Up for Discussion – Macro: Close and Intimate
For this weeks Up for Discussion I have asked Victor Rakmil to do a post on Macro photography. Victor does a lot of macro and is quite knowledgeable on how to do this, with and without a macro lens. I have been known to email him for help when I have been stumped. So I hope you enjoy Victor’s post on Macro: Close and Intimate.
People are attracted to detail. Photograph a large scene of people and an intimate scene of the same people and while the participants might buy both, they will linger longer over the intimate detail. Street photography and concert photography tend to be focused in on a detailed moment in time.
Macro photography and close-up photography take detail to another level.
Spiders suddenly become interesting.
Flies more terrifying.
We see suspense, if not humor;
and we see the cycle of life.
Sometimes when we see something we have never seen before we have to look at it harder and longer than, for example, a landscape photograph to understand what is up and what is down; it is like a puzzle unfolding. Looking closer teaches us about the world around us.
There are those who use macrophotography techniques to document things and others who use the techniques to be creative photographers, tell a story, or create a pleasing image. Either way nothing beats capturing something that can only be seen and shared with our photographic tools.
Macrophotography has its own rules and challenges; every workable result is a victory over narrow depth of field and poor lighting. There is always satisfaction in beating the odds with a pleasing result.
Macrophotography, like astrophotography, underwater photography and other niches requires some additional gear, although not as much as some and has its own learning curve. I would hazard a guess that there are more people shooting macrophotography than stars and fish, simply because of the accessibility. I may be wrong but the growth of interest in macrophotography is increasing not shrinking.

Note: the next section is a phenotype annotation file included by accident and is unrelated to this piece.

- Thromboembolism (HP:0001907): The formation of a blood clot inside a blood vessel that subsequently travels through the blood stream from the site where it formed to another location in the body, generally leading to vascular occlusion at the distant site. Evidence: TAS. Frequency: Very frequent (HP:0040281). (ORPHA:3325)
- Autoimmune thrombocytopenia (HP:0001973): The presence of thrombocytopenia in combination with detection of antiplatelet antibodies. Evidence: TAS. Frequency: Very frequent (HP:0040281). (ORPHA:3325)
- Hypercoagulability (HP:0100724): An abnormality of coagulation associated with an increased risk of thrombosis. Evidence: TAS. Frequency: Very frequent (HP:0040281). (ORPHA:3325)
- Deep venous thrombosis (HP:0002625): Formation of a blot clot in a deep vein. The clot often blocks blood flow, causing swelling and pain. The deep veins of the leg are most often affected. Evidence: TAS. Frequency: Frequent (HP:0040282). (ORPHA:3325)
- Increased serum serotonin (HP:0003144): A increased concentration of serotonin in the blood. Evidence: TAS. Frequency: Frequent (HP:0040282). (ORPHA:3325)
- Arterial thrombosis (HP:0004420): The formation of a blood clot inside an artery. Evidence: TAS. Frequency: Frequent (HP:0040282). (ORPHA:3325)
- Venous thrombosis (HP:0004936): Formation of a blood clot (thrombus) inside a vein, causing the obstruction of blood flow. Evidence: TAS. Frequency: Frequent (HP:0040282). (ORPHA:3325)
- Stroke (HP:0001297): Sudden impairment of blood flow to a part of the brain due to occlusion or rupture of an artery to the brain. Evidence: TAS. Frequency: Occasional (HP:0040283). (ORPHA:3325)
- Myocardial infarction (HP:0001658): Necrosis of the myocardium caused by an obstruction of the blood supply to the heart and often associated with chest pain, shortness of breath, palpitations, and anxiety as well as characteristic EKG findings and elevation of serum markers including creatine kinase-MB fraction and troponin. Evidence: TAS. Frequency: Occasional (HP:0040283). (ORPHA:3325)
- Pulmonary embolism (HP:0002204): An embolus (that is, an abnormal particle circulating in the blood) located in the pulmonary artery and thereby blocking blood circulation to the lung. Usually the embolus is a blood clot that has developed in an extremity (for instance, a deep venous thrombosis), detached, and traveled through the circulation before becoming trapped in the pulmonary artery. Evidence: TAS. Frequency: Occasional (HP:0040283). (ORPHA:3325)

I began macrophotography two and a half years ago with an old macro lens, some extension tubes and a flash with a softbox. Since then I have added a bit more gear, tried a few things but nothing beats my original set up for walking about and chancing on things. I have met a lot of interesting people through macrophotography from scientists to shooters like myself. Macrophotography is great for indoor fun on rainy days as you do not need a lot of room to shoot indoors, but I refuse to take insects inside, kill them or freeze them, I like them alive, natural and in context. But as I noted there are a lot of thing to be photographed up close.
People starting out to do macrophotography have several options. First, a word about what the difference between macro and close-up really is. Some lenses, like wide angles, can focus very close to your subject (inches/centimeters). Longer lenses tend to have a minimal working distance to subject that is significantly larger than with wide-angle lenses; e.g. standing back five feet with a longer lens as opposed to a few inches away with a wide-angle lens. For some, close focusing with your existing lenses may be all you need. Macro is defined as beginning at the point where you are shooting things the size of your camera’s sensor. So if your sensor is a centimeter or an inch long and your subject is that size and fills your screen you are at 1:1, if you take a detail of that subject and it fills the sensor you may be at 2:1 (2x life) or greater. Few of us with store bought gear will successfully get past 5x life. In fact photographers like me take pictures seldom get to 1:1, we do shoot closer than our lens would permit and we crop.